BALANCE freedom with responsibility.
Completing the two doses of vaccine for coronavirus disease 2019 (Covid-19) does not mean one is completely protected from being infected or infecting others.
In a June 11 virtual press conference, Department of Health (DOH) Undersecretary Maria Rosario Vergeire cautioned senior citizens who have received two doses of the Covid-19 vaccine to still observe safety protocols when they leave their homes, reported SunStar Cebu on Saturday, June 12, 2021.
Remember that you can still get infected and you can still transmit the disease, said Vergeire in emphasizing the importance of still limiting face-to-face interactions.
For the greater good, it is important to contextualize the current state of the vaccination campaign and resolve the often conflicting messages coming from different stakeholders linking the ongoing vaccination with the re-opening of the economy.
According to the May 25 data of the DOH, 1,029,061 Filipinos have received the full two doses of the Covid-19 vaccine. This represents about 1 percent of the national population.
About 3.19 percent, or 3,466,314 Filipinos, have received their first dose of the Covid-19 vaccine, Rappler reported, quoting DOH monitoring as of May 25. Mass vaccination in the country began on March 1, 2021.
To reach herd immunity, which means the vaccinated population is significant enough to protect those who are not vaccinated, 70 percent of the countrys population, or 70 million Filipinos, must receive both vaccine doses.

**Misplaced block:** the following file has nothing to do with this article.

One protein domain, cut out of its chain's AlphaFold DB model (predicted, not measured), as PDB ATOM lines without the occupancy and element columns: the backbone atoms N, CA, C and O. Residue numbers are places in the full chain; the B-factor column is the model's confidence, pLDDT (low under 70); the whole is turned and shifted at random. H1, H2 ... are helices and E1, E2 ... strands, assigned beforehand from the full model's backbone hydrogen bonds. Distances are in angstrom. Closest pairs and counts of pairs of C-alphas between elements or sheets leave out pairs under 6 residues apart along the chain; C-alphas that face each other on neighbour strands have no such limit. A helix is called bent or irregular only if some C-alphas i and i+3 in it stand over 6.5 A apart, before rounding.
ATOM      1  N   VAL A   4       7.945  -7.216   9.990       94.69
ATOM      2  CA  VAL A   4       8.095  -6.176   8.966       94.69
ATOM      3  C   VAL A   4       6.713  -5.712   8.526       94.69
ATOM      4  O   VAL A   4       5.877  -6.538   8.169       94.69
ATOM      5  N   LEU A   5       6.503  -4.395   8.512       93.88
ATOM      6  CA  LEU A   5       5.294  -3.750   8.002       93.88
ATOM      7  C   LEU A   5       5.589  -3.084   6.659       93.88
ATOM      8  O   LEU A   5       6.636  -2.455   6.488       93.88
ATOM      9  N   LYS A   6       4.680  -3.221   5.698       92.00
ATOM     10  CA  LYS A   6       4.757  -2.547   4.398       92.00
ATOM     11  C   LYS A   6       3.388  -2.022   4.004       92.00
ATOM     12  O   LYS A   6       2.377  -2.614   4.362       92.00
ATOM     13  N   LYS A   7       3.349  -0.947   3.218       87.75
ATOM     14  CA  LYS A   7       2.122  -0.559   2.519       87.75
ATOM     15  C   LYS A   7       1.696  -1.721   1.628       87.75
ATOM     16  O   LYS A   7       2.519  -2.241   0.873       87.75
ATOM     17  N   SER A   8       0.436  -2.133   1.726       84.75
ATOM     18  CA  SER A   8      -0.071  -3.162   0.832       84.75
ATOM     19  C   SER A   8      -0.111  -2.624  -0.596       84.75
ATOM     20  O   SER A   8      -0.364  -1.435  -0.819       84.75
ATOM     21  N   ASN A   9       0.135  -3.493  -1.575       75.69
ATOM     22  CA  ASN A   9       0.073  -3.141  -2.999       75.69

The government is targeting to fully vaccinate 50 million Filipinos by the end of 2021.
The Philippines is the second to the last country in Southeast Asia in terms of the percentage of population that have been vaccinated at least once, Rappler reported on May 27.
What slows down the vaccination program? Vaccine hesitancy continues to keep many citizens away from the vaccination centers. Insufficient supplies of the vaccine force the government to prioritize groups for vaccination.
Many citizens also prefer a specific vaccine brand, a demand that is hard to fulfill given the scarcity of supply.
Many of those who belong to the A4 priority group of frontliners for essential services are discouraged by the difficulty of getting an online appointment, queuing for hours outside a vaccination center, and losing income due to the necessity of going on leave or being absent from work to get the vaccine.
These myriad impediments to the vaccination program should be included as context when the government and economic stakeholders announce that those who have been completely vaccinated can now circulate in areas placed under general community quarantine (GCQ) or modified general community quarantine (MGCQ).
Some authorities, including religious leaders, point out that the elderly need to socialize or join religious services in person after more than a year of being unable to leave their homes. A person’s well-being can be jeopardized by exposure to Covid-19.
Businessmen look to the elderly for restarting the economy, reported SunStar Cebu on June 12. Retirees are valued patrons in dining places, which are hard-hit by the community lockdowns.
Vergeire encourages the elderly to prioritize their circulation in public for essential reasons, such as exercise ideally conducted in open spaces and away from crowds.
The DOH and other stakeholders must have a consistent stance on and plan for educating all citizens about the opportunities and limitations created by vaccination.
To magnify this public health message, the press and the social media must update Filipinos about the status of the mass vaccination, providing the context and explanations to make citizens understand the significance behind vaccination statistics and implications on individual decisions and actions for protecting public safety.